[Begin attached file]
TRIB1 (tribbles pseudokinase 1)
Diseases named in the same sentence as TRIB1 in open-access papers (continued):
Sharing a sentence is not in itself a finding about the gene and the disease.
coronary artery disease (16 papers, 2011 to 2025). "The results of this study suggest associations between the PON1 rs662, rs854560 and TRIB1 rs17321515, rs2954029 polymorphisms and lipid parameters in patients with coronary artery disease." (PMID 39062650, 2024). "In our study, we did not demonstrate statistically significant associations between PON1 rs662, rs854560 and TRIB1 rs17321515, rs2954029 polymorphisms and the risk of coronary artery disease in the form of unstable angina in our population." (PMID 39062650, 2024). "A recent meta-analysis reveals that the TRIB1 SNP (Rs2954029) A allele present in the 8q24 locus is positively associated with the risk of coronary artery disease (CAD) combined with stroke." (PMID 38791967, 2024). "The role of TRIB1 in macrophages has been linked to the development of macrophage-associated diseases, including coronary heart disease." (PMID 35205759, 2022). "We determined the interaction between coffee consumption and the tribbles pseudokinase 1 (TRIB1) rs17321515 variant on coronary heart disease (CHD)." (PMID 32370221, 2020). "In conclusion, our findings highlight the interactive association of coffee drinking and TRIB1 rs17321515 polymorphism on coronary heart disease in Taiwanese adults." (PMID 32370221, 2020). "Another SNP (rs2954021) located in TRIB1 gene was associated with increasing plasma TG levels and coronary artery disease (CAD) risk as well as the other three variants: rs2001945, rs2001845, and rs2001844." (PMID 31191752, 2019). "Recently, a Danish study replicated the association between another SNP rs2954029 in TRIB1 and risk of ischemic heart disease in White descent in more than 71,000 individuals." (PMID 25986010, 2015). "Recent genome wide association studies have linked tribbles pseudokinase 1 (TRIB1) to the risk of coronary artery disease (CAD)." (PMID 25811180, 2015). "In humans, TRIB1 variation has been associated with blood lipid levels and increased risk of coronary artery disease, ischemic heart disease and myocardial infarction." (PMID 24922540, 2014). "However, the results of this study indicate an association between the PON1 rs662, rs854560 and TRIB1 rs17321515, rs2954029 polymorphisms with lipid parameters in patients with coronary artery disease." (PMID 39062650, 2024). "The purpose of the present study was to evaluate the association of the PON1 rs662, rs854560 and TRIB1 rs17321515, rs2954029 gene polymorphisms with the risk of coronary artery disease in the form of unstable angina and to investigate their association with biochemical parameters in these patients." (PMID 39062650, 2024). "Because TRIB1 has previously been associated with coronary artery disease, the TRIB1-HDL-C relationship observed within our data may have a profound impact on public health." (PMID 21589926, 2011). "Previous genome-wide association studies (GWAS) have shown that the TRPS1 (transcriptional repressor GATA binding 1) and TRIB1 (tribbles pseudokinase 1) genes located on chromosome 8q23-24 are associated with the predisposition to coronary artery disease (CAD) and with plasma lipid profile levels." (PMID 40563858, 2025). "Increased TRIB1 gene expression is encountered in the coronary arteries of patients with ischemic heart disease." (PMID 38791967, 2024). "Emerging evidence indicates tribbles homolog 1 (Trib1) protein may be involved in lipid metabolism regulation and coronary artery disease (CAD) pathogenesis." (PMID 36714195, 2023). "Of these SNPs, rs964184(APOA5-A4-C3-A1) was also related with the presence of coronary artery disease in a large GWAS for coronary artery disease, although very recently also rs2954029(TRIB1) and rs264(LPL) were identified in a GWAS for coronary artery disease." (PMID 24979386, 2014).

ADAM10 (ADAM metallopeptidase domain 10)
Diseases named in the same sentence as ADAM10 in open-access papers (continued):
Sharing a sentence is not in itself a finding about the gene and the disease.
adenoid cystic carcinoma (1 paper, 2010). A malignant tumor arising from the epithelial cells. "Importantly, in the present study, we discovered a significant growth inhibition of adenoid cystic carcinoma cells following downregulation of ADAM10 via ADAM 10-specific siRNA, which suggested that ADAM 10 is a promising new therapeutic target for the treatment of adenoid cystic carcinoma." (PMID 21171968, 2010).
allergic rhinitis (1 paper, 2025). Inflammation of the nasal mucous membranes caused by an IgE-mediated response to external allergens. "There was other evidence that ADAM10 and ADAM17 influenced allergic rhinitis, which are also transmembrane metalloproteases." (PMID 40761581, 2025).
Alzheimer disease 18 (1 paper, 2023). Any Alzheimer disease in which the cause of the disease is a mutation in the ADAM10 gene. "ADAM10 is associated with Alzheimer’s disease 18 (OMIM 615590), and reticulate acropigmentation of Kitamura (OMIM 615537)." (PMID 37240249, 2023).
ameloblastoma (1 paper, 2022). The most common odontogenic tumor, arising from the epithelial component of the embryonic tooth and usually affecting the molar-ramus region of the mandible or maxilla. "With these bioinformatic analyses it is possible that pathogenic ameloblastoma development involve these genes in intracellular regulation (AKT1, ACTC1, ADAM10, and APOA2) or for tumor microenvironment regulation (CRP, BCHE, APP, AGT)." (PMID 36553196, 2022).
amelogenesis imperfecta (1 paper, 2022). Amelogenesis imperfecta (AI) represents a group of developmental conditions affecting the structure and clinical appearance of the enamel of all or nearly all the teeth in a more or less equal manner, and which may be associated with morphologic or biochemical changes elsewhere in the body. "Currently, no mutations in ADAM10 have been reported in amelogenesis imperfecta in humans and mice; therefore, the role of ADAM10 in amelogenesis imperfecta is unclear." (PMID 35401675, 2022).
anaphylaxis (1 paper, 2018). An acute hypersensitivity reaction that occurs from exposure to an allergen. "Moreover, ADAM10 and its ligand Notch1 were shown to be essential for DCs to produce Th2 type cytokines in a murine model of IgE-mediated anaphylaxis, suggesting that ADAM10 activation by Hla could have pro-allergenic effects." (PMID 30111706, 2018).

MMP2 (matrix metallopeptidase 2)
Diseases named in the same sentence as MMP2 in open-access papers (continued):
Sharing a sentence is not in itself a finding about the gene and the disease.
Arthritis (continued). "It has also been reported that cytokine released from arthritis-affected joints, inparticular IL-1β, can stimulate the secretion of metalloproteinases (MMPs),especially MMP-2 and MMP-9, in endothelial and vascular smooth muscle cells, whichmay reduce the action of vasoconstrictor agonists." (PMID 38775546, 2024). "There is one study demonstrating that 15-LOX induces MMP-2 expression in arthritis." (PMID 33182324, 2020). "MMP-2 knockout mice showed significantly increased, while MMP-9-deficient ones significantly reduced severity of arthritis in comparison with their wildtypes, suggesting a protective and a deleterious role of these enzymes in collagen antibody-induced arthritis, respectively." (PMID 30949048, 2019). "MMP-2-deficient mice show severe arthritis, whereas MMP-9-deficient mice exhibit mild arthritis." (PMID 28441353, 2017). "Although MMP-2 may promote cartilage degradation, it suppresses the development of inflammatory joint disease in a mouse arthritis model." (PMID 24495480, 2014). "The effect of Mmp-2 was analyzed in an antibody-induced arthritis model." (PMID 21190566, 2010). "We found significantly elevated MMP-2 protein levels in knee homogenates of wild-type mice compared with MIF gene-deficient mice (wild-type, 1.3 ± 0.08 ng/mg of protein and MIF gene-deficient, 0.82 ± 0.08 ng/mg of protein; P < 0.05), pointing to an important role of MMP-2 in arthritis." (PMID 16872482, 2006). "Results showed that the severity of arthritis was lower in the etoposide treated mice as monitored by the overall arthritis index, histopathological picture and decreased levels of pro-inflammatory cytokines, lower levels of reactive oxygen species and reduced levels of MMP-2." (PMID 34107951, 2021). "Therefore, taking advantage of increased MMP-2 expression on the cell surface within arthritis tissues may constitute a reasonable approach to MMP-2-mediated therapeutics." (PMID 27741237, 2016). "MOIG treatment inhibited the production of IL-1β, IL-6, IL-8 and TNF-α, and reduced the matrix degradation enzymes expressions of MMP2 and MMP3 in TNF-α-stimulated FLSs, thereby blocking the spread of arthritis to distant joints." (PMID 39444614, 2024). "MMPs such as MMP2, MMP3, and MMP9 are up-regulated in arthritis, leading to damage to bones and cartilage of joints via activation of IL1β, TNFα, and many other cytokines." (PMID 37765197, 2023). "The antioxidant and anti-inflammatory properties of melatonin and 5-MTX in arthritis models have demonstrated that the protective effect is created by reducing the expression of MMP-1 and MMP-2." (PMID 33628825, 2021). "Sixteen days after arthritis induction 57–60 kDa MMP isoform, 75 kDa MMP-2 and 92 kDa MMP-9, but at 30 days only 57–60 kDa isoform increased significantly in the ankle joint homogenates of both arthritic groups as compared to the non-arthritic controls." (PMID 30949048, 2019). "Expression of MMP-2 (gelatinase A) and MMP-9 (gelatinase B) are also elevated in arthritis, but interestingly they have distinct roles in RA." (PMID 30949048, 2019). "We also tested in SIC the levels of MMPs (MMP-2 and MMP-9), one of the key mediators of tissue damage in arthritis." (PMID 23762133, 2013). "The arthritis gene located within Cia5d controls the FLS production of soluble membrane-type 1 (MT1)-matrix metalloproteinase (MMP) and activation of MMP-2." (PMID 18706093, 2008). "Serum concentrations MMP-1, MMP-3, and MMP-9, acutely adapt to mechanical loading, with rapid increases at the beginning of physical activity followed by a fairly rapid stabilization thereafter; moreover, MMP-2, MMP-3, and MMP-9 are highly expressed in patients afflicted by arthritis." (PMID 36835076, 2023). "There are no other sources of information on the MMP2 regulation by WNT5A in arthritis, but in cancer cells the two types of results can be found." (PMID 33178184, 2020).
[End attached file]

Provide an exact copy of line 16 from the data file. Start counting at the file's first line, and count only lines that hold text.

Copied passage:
Sharing a sentence is not in itself a finding about the gene and the disease.